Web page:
Lindt & Sprüngli To Merge Italian Subsidiaries

By Dayeeta Das
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Lindt & Sprüngli To Merge Italian Subsidiaries

Lindt & Sprüngli Group has announced the merger of its two Italian subsidiaries – Lindt & Sprüngli S.p.A and Caffarel S.p.A. – through a merger by absorption procedure, effective January 2022.

The company resorted to a merger as it was the most suitable solution to ensure the continuity of Caffarel’s business and a more stable future on employment, given the economic difficulties experienced by Caffarel S.p.A. within the past years and also in light of the COVID-19 pandemic.

The move aims at building stronger synergies between the two organisations, enhancing them under a unified business and industrial strategy, while preserving the distinctive traits and strong local dimension.

The chocolate maker believes the merger will strengthen the already existing collaboration between the two organisations.

Merger Highlights

The company plans to integrate some processes for better cooperation, while others will remain separate for quality management, innovation planning, and the development of Caffarel and Lindt.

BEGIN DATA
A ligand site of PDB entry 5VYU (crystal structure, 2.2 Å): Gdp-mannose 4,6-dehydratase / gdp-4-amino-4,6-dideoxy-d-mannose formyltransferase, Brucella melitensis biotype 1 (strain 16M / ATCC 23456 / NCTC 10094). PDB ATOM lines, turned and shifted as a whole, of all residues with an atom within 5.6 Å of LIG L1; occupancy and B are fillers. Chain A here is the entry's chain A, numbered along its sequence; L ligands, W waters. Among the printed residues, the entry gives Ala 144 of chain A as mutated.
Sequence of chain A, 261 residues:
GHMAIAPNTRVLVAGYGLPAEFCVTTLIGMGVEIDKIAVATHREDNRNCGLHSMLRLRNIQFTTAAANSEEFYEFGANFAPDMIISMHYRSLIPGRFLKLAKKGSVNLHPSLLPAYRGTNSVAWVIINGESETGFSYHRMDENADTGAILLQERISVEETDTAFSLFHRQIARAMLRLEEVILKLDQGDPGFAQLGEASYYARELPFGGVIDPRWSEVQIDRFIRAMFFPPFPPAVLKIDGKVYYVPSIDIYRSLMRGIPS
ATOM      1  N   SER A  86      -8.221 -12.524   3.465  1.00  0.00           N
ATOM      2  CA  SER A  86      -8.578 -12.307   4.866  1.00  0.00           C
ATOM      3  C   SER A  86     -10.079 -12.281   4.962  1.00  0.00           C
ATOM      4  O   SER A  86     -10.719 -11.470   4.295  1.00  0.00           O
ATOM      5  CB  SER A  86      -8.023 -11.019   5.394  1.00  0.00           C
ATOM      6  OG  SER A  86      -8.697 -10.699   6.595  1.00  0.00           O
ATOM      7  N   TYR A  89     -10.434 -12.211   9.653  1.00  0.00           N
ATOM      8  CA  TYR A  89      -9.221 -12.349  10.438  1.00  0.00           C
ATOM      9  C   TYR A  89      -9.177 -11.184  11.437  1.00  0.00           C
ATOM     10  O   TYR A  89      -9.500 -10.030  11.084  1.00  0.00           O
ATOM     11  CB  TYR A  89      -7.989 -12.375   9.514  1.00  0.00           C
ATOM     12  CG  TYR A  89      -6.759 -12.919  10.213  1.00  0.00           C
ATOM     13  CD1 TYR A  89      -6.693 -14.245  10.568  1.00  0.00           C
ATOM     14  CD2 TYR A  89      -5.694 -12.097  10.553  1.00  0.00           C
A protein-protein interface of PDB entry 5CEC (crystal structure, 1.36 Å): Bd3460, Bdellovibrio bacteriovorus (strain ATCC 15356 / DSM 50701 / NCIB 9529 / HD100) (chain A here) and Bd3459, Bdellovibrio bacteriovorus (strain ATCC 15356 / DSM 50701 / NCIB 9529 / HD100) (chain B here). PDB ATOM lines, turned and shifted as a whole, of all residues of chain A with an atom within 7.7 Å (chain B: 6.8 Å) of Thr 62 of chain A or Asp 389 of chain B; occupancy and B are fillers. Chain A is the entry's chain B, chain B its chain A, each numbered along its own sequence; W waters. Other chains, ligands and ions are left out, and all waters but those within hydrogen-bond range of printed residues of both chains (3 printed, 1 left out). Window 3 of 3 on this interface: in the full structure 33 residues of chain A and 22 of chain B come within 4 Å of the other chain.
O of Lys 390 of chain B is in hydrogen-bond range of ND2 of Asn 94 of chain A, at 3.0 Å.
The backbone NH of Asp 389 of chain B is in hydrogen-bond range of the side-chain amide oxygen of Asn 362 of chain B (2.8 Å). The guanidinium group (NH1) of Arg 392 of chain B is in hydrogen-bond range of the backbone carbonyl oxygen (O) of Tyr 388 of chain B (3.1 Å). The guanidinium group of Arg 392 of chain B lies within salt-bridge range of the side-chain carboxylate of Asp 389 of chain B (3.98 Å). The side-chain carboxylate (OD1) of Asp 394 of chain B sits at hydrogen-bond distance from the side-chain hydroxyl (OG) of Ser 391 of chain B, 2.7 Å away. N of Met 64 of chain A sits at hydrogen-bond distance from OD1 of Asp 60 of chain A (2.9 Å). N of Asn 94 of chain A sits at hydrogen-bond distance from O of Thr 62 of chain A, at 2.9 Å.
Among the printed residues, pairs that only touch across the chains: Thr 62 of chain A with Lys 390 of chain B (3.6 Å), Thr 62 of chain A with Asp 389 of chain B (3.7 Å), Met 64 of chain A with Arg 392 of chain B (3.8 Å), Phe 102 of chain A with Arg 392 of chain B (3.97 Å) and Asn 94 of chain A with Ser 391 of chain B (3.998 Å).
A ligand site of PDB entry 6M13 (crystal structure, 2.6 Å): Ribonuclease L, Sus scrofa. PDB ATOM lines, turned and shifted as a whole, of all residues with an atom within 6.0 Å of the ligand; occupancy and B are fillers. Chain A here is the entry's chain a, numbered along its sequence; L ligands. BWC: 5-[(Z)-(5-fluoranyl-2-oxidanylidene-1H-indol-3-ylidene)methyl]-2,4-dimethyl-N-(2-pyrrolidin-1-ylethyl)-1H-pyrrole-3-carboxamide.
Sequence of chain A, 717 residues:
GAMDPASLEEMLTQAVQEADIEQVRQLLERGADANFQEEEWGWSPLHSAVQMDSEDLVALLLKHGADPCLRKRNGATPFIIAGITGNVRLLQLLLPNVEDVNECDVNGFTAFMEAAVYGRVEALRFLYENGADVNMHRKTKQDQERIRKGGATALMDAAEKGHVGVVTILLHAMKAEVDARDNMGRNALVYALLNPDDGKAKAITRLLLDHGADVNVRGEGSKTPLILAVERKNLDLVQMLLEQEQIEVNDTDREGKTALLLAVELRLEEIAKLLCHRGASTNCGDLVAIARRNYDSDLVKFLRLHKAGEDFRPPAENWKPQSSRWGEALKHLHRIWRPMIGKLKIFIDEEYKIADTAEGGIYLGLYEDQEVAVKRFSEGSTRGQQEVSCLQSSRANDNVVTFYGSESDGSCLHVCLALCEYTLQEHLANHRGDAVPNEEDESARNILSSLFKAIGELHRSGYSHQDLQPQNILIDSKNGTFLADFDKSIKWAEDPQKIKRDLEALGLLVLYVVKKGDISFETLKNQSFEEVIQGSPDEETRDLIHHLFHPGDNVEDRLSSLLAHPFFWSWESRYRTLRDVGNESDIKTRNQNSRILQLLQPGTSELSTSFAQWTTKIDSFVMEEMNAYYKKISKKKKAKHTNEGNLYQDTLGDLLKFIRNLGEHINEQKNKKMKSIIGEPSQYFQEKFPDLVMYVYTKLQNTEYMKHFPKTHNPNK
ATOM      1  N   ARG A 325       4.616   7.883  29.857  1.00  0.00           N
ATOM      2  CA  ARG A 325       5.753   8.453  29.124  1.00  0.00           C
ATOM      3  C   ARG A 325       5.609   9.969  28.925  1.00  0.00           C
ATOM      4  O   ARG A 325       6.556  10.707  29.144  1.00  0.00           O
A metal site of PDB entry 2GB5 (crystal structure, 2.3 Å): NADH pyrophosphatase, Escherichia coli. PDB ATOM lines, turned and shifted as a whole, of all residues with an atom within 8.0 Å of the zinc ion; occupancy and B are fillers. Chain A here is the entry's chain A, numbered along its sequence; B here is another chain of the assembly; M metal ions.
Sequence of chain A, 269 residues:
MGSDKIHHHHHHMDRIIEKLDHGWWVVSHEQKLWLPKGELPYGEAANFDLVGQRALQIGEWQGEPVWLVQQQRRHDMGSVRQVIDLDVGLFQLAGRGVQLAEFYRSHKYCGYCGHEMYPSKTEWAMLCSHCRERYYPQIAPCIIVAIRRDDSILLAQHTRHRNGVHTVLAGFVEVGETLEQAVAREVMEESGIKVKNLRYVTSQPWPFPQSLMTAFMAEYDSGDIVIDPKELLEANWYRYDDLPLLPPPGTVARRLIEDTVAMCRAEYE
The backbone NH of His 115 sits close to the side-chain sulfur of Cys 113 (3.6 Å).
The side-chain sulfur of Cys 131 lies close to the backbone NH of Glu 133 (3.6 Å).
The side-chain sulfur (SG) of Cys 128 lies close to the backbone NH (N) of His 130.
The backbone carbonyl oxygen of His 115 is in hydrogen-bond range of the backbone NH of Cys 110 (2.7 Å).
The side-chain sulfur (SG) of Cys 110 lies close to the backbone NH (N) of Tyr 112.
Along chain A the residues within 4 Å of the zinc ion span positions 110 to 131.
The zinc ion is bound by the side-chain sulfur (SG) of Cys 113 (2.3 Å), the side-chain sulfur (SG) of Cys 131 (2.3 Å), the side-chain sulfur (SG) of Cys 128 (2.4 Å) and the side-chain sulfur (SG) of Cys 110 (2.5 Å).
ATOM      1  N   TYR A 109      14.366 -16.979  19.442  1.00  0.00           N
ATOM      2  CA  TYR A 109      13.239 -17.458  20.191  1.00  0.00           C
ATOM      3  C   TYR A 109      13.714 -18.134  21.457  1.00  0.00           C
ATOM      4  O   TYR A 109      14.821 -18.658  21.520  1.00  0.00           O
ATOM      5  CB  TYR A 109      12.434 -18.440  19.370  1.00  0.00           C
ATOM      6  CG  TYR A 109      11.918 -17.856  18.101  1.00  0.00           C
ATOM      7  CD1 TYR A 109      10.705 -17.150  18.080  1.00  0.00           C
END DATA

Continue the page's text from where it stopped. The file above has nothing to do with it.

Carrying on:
The new set-up will also enable the sharing know-how, resources, and processes, the groups said. 

The production site of Luserna San Giovanni will continue to be fundamental for the group and remain part of an investment programme for introducing new technologies and processes to enhance innovation.

Key Assets For The Group

The decision to merge the business units also confirms Lindt & Sprüngli’s group commitment to continue investing in both brands, Caffarel and Lindt, as key assets for the group, consolidating their presence in the Italian market, and preserving the features which make the two brands unique in their own ways.

In the coming months, the Lindt & Sprüngli Group will continue to work with all involved parties to complete legal procedures and define the necessary steps leading to the integration. 


It said that it will adopt the most suitable solutions with Union organisations to support employees involved in the transition and retain its relations with trade and business partners.

In July of this year, the chocolate maker said it expects sales to slow in the second half of its financial year, following the lifting of  COVID-19 restrictions.

© 2021 European Supermarket Magazine. Article by Dayeeta Das. For more A-Brands news, click here. Click subscribe to sign up to ESM: European Supermarket Magazine.

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